Question Authority: I’m Okay with My Kids Asking Why

February 10, 2014  |  

If you grew up old school like I did, then you knew better than to ask your mom “why” when she told you no, or she told you to do something. I know in my mom’s house, if you even twisted your lips to try it, she set you straight – and rightfully so. She was the boss and her authority was not to be undermined. She loved us to pieces and was only stern when she had to be,  but the way she figured is that if we couldn’t show respect for authority in our own house, how would we manage to do it out there in the real world?  I got it and to this day, I still get it. And even though I feel my mom did the right thing, and I understand her logic now, I would’ve loved to have understood it back then.

However, I’ve decided to tweak things a little bit with my kids, because the world has changed a lot since then. Now, it’s crucial that kids be able to question authority and understand more about the decision making and planning that goes into raising them. I think the best way to prepare them to take care of themselves later in life is to clue them in on our thought process now. Here’s why it’s so important that kids be able to ask why?

It’s a Teachable Moment

The desire to ask  why is a critical question in the life of any human being – especially a child. It’s natural for them to want to understand the things happening around them and I think it’s our jobs, as parents, to fuel that curiosity and creativity. For example, at school, I want them to be accustomed to learning the why behind some of their history lessons, not just what events happened, but some of the deciding factors that may have caused certain events to take place. If they can’t ask why at home, chances are they won’t do it in school, either. Now, my kids are no fools; they know if I tell them to do something, it needs to be done. However, if they are not clear, or if they just want to know more about why my answer is the way  it is, they will ask why –and I’m okay with helping them to understand.  I’m not going to let them take it but so far or get mired down in a bunch of negotiations, (that is one of the risks) but I am sensitive towards my kids and will use those times as teachable moments. They can’t really learn anything if every response is met with “because I said so”, or “that’s just the way it is.”

Knowing Why is a Motivator

I want my kids to respect authority just as much as the next person. Being too lenient on a child can lead to trouble, but so can being too authoritative. Years ago, I started out parenting authoritatively, and while my kids complied, it was a lot of effort. They’re smart kids, so they knew to do what I asked,  but the process felt crumby for all of us. However, when I became more open to explaining why, I could see they were more motivated and even took initiative to do things that needed to be done, before I’d even asked. I also had to repeat myself less. I love not repeating myself. They know that their rooms need to be clean, because they’re less overwhelmed when their space is neat and they can’t have sugar before bed because it will just make them more sluggish in the morning. When they’re sluggish in the morning they know momma yells, and nobody needs that, right? Now that they’re clued into the “why”, the “what” seems to take care of itself.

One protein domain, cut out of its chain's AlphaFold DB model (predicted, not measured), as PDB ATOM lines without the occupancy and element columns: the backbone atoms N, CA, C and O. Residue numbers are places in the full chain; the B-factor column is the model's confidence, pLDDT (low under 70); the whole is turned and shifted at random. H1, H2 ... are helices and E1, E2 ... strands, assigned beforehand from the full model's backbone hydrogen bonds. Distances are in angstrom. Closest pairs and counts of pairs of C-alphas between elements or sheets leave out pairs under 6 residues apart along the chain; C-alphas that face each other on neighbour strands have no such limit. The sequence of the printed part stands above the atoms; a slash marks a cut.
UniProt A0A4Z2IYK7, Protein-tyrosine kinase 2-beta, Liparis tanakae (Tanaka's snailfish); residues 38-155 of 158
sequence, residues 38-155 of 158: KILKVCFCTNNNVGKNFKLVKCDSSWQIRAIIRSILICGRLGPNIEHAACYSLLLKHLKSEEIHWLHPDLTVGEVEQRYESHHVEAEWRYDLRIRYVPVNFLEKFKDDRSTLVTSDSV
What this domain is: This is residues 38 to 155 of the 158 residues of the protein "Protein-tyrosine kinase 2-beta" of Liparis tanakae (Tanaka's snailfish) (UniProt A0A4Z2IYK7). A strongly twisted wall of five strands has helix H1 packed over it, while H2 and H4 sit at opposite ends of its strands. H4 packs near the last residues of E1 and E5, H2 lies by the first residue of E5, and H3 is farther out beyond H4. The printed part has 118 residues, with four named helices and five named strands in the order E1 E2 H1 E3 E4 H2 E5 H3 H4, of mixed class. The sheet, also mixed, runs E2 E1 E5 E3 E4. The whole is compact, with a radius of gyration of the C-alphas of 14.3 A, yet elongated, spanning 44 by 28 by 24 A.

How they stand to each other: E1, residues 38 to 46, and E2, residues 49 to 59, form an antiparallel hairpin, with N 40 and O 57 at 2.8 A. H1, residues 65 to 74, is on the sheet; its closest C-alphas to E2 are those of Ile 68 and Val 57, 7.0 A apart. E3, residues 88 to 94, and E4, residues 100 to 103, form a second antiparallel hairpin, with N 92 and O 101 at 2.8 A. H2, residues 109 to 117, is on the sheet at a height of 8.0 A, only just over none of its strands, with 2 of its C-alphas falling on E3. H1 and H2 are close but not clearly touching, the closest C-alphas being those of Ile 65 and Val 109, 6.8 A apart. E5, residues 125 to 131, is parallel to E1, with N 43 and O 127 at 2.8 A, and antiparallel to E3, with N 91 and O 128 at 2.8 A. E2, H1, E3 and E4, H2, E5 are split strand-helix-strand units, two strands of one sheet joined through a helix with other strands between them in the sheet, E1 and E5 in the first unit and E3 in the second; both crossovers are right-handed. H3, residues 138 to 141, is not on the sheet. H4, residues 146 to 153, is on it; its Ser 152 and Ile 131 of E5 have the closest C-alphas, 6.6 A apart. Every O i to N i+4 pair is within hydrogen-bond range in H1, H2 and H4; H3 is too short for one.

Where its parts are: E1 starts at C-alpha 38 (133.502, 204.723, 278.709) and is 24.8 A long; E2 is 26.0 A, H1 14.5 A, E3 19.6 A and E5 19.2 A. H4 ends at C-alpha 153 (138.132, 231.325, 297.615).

We Don’t Know Everything

Another big reason I allow my kids to ask why is because I don’t know everything and there are times that they’ll have to teach me. It’s so easy to go on autopilot in this parenting thing. I may be saying no to something, but the facts on the ground may have changed and need to be re-evaluated. It’s usually one of my kids who introduces said new information if they are really passionate about something and want me to see their way on it. Again, these are smart kids who know whining, pouting and tantrums will get them absolute nowhere.  They know they have to come to me with a well-reasoned argument and I’ll do them one solid and take those things into consideration.

My daughter’s pitch for a Facebook page was compelling; it totally changed my mind and I could see her taking that same approach to maybe one day ask for a raise, or to take on a new project at work.


Our main objective as parents should not be to just raise kids who can respect authority. Our current society calls for so much more. They also need to be critical thinkers and problem solvers who can challenge the status quo when necessary. It’s up to us to lay a firm foundation by letting them ask why.

I’ll admit, I struggled with it a little bit until I realized that if they’re not asking why, then they’re also not learning. Now, I embrace it.

Do you let your kids ask why? Why or why not?

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